Are we ashamed of God?

That’s the question Steven Kryger posed in a recent article for Communicate Jesus. He talked about how he travelled to the Middle East and saw people proclaiming their Christian faith by displaying crosses and murals, in a place where they could be beaten or killed for it.

An interesting point Steven made was that, even though it was unlikely to be persecuted for being Christian in Australia we still might steer clear from discussing religion with strangers or colleagues.

Italian research group the Centre for Studies on New Religions (Censur) published their 2016 report that found worldwide, 90,000 Christians had died from persecution- the most compared to any other religious group*. That is equivalent to a one Christian killed every six minutes.

Director of Censur, Massimo Introvigne, spoke to the Vatican Radio about the harrowing findings.

“Without wishing to forget or belittle the suffering of members of other religions, Christians are the most persecuted religious group in the world… with between 500 and 600 million Christians who cannot practice their own faith in complete freedom,” said Mr. Introvigne.

These persecutions occurred in hostile countries compared to Australia. So why, living here, would we think twice about talking about our faith?

Reventure conducted a study about Australian Christians in the workplace last April. More than 1000 Australians took part in the study with 321 of the workers identifying as church-going Christians.

Reventure Managing Director, Dr Lindsay McMillan, said the study showed that people were concerned about the reactions they would receive from sharing their faith, especially in a work place.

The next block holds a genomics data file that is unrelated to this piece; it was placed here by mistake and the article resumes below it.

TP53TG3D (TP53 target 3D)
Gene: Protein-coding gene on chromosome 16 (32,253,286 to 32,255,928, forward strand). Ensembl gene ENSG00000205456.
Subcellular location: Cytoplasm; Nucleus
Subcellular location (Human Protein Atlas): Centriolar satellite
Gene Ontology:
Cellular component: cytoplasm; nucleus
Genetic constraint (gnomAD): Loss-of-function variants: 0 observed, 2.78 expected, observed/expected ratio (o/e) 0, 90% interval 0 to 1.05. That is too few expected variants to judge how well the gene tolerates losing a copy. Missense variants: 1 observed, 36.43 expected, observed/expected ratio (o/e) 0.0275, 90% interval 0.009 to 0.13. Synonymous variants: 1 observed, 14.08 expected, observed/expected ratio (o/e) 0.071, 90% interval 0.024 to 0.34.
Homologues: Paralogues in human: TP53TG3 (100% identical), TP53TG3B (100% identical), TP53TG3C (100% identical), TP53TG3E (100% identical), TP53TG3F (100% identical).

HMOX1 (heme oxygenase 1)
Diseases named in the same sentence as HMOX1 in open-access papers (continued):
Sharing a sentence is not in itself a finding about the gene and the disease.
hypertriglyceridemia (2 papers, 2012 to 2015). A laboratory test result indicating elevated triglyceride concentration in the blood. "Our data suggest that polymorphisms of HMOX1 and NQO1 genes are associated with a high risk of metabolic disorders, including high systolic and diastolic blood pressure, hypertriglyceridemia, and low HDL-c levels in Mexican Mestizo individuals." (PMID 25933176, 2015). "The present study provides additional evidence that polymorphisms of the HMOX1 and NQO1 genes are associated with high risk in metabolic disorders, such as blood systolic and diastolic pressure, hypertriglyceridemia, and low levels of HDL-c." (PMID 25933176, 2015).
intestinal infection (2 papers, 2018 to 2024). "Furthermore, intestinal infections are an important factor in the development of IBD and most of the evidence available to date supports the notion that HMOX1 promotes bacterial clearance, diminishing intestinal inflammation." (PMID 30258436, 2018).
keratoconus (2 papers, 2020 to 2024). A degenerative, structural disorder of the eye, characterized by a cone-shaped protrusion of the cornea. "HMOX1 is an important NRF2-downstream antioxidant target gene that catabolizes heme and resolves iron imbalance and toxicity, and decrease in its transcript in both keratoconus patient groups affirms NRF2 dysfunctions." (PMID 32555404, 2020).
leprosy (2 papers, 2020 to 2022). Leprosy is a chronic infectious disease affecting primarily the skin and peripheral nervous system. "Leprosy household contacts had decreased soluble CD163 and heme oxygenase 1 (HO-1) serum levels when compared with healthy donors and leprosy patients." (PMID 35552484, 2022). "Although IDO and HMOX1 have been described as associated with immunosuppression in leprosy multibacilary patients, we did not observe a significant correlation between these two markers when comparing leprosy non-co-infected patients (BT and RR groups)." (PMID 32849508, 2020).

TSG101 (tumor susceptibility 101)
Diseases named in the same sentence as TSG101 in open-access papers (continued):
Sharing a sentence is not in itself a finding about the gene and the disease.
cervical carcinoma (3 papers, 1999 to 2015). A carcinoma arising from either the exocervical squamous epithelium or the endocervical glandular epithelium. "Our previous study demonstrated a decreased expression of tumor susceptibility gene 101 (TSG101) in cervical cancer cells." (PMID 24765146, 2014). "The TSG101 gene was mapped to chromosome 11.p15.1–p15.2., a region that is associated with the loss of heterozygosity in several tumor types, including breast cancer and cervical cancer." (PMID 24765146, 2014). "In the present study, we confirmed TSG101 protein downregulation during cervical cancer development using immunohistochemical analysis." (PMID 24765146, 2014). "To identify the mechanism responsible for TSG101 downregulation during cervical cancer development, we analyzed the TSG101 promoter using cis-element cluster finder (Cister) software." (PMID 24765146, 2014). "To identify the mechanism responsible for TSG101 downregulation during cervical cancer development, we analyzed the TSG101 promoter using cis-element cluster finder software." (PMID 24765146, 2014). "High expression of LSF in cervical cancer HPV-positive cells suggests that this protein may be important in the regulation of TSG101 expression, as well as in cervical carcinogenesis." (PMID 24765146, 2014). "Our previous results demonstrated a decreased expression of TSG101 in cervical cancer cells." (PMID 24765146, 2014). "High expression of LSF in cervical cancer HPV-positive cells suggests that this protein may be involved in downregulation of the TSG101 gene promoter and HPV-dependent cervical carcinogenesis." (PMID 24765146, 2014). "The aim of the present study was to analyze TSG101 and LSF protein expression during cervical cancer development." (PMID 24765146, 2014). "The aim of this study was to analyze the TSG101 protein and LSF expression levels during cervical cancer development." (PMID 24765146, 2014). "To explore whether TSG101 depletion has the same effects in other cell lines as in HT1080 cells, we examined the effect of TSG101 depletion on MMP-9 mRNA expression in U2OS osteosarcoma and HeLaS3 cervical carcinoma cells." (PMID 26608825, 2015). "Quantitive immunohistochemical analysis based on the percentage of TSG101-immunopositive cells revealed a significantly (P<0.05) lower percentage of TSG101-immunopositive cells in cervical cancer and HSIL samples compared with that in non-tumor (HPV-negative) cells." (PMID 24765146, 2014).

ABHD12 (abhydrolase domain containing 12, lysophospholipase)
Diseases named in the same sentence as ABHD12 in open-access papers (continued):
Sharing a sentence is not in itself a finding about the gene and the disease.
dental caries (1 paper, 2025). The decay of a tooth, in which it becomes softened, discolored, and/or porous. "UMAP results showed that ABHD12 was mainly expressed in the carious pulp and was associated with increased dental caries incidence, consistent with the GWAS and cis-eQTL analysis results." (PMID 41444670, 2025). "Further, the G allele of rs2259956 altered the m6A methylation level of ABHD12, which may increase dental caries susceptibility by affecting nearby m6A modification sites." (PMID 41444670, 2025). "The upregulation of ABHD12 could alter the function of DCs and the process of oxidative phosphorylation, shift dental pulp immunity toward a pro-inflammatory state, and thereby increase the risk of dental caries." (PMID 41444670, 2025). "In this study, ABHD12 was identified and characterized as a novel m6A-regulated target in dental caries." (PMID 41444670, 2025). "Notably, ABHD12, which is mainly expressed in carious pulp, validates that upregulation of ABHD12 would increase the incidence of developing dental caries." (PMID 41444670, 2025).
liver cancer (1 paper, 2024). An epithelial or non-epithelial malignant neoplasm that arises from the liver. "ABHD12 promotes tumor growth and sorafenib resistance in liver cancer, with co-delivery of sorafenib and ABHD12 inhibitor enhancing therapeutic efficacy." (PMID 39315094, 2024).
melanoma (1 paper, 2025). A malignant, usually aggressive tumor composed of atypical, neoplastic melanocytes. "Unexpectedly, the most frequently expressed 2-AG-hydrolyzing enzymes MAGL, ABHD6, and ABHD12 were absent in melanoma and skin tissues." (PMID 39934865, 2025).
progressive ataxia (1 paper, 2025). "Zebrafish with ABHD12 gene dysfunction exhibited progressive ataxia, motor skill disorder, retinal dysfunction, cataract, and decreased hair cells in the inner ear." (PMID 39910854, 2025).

“More than 20% were worried about offending people, and 19% were concerned about their colleagues making negative judgements about them,” said Dr McMillan.

After reading these reasons, I wouldn’t say people are ashamed of God rather people are not wanting to have conversations that could create more conflict. Some people are at different stages of their spiritual journey, which means having different comfort levels of discussing faith outside a church environment.

Discussing faith doesn’t have to be a conflict zone, especially here in Australia where there is freedom of speech. I think important things to remember is to be open to differing opinions and try not to be offended by what might be others ignorance. As long as you know your faith, that is something that can’t be taken from you.

Do you find it difficult to discuss your faith outside church and bible group environments? We want to hear your thoughts about this topic.

 

*It is important to note here that Christianity is the largest religious group in the world.

Melissa Stewart




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